As I rolled along on Shorty's road under the lonely moonlight, I reflected on some the things I'd read about this hardy miner. Arriving in Death Valley in the 1920s, this WWI vet prospected vast areas of the park until discovering a silver-rich vein in Hanaupah Canyon in the early 30s. Reportedly, it took ol' Shorty only about 6 months to build the 9-mile road over rugged terrain to his mine. He accomplished this alone at the ripe age of 65 using only hand tools and a mule! Now that's toughness.
Source: Pomona Public Library.
At the crest of the fan, the road drops quickly into the active alluvial valley flooring Hanaupah Canyon. From there, the road continues at a similar grade, although the road surface deteriorates significantly as you begin to encounter boulder fields and sections of deep, loose gravel. More than once I accidentally diverged up branching stream channels since they were essentially indistinguishable from the road. I was forced to dismount a couple of times when my tires bogged down in deep pea-sized gravel.
After 7.5 miles and more than 3,200 feet of climbing, conditions were bad enough that I figured I'd be better off walking. After stashing my bike behind an SUV-sized boulder, I noticed the sun getting ready to crest. I looked down at my watch--it was nearly 7:30! I'd been biking for 3.5 hours but I swear it felt more like 1 or 2 hours tops. Weird Twilight Zone-type stuff. Regardless, I was hoping to be at Shorty's mine at sun up, so I was already officially behind schedule.
After about a mile of jogging through Hanaupah's narrows, I found the road completely obliterated by flash floods of years past. Continuing up the boulder-strewn stream bed, I soon heard the gurgle of the small stream issuing from Hanaupah Spring and I knew Shorty's mine was around the corner.
It was now nearly 8:30 am and the sun was brushing the top of the Panamints with its golden tone. Four and half hours in, I had gained nearly 4,000 feet in 9 miles. Only 7,000 feet to go!
The small but reliable stream flowing from Hanaupah Spring near Shorty's mine.
Daybreak in Hanaupah Canyon.
Bird's-eye view of Shorty's mine from the steep ridge on the opposite side of the canyon.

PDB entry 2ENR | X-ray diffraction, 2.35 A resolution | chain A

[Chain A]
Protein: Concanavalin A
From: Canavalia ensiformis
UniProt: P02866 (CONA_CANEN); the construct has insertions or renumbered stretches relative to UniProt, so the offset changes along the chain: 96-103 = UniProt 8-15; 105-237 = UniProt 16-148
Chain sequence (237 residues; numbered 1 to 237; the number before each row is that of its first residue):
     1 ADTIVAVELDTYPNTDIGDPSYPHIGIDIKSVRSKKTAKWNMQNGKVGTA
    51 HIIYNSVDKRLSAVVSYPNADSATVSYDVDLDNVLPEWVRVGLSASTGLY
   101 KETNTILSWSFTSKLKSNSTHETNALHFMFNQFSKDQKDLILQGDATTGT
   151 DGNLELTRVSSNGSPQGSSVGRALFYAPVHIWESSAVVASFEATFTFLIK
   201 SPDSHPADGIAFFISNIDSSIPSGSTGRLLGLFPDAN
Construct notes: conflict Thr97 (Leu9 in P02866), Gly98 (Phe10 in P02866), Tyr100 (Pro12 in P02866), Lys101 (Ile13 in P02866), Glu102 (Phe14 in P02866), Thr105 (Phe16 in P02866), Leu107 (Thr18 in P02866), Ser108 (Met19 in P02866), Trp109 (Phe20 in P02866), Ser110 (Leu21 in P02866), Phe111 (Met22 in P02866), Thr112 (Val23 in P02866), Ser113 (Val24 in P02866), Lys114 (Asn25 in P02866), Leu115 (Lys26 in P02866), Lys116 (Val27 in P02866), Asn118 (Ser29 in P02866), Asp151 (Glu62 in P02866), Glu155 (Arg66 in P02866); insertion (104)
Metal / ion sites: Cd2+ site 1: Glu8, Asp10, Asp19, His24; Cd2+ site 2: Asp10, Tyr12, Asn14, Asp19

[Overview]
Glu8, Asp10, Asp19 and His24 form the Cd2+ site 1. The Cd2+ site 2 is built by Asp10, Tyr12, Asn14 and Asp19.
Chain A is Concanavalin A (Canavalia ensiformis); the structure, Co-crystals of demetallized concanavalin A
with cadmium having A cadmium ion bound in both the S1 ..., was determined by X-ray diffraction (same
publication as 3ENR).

Opposite of Shorty's mine, a broad, treeless ridge climbs to the top of a massive east-west-trending ridge dividing the North and South Forks of Hanaupah Canyon. This is the beginning of the most difficult stretch where there is no trail (a fleeting hiker-made path is encountered occasionally) as you climb 6,400 vertical feet in less than 4.5 miles.
I kept a deliberate and steady pace, but was careful not to push too hard. I've never used trekking poles for climbing a mountain before, but I figured any stress I could transfer from my legs to my arms would be a big plus in this situation.
Once on the intervening ridge top, the grade slackens a bit and a sparsely populated pinyon and juniper forest is encountered. The hiking on this ridge is not too steep, is easy to follow (simply stay on the highest ridge), and is quite enjoyable. Still, with tiring legs, and a whole lot of mountain still above me, about midway up the dividing ridge, I had that am-I-really-going-to-be-able-to-finish-this? moment. I sat down for the first time, snacked on potato chips, and reasoned that since I had no soreness or tendonitis issues, I could afford to push the pace a little to get back on schedule.
I pulled some rocks up to prop up my trekking pole as a tripod, when I was greeted by this little guy.
A white secondary quartz vein cuts across dark metamorphic rocks. Similar outcrops are what would have grabbed the attention of prospectors like Shorty Borden.